• Limited number of studies in the horse and varying degrees of  reported normal distribution of leukocytes complicates interpretation.
  • Hepatobiliary and urinary excretion of  99mTc-complexes may affect evaluation of gastrointestinal and urinary tract.
  • Must have authorization to receive and dispose of radioactive substances.


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Further Reading


Refereed papers

  • Recent references from PubMed and VetMedResource.
  • East L M, Trumble T N, Steyn et al (2000) The application of technetium-99m hexamethylpropyleneamine oxime (99mTc-HMPAO) labeled white blood cells for the diagnosis of right dorsal ulcerative colitis in two horses. Vet Radiol 41 (4), 360-364 PubMed.
  • Long C D, Galuppo L D, Waters N K & Hornof W J (2000) Scintigraphic detection of equine orthopedic infection using Tc-HMPAO labeled leukocytes in 14 horses. Vet Radiol 41 (4), 354-359 PubMed.
  • Weller R & Marr C M (2000) Nuclear scintigraphy with 99mTc-HMPAO labeled leukocytes in the assessment of horses with malabsorption. In:Abstracts of ACVR.Vet Radiol 41 (6), 564.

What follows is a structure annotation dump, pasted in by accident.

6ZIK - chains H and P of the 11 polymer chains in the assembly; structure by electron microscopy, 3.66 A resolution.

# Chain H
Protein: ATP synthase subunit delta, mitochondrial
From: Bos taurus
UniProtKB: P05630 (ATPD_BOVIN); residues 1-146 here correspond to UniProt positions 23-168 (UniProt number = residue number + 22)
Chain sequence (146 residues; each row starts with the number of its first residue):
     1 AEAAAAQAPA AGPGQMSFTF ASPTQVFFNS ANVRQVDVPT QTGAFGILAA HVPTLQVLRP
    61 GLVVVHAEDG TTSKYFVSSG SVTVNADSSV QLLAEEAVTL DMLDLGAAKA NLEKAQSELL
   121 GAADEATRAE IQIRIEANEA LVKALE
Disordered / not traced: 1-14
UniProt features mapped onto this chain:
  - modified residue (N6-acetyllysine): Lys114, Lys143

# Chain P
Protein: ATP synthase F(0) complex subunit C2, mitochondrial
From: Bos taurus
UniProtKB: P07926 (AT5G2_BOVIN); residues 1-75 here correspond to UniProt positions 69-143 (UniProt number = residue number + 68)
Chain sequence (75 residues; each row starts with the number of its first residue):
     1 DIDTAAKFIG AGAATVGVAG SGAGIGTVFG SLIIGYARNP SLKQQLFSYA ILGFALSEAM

• Peters A M (1995) Imaging infection and inflammation in veterinary practice. Equine Vet J 27 (4), 242-244 PubMed.
  • Butson R J, Webbon P M & Fairbairn S M (1995) 99Tcm-HMPAO labeled leukocytes and their biodistribution in the horse: a preliminary investigation. Equine Vet J 27 (4), 313-315 Wiley Online Library.
  • Lattimer J C, Reed A L & Johnson P J (1995) Preliminary results of  99mTc HMPAO labeled leukocyte scintigraphy in horses. In:Abstracts of ACVR.Vet Radiol 36 (4), 363.
  • Daniel G B, Tucker R L, Buckman T & Daniel S L (1992) In vitro comparison of equine granulocytes labeled with 99mTc-hexamethylpropyleneamine oxime or 111In-oxine. Am J Vet Res 53 (6), 871-875 PubMed.
  • Koblik P D, Lofstedt J, Jakowski R M et al (1985) Use of 111In-labeled autologous leukocytes to image an abdominal abscess. JAVMA 186 (12), 1319-1322 PubMed.

Other sources of information

  • Ellis B L & Sampson C B (1999)Radiolabeling of blood cells-theory and practice.In:Textbook of Radiopharmacy.3rd edn. Gordon & Breach Science, Amsterdam, The Netherlands. pp 83-104.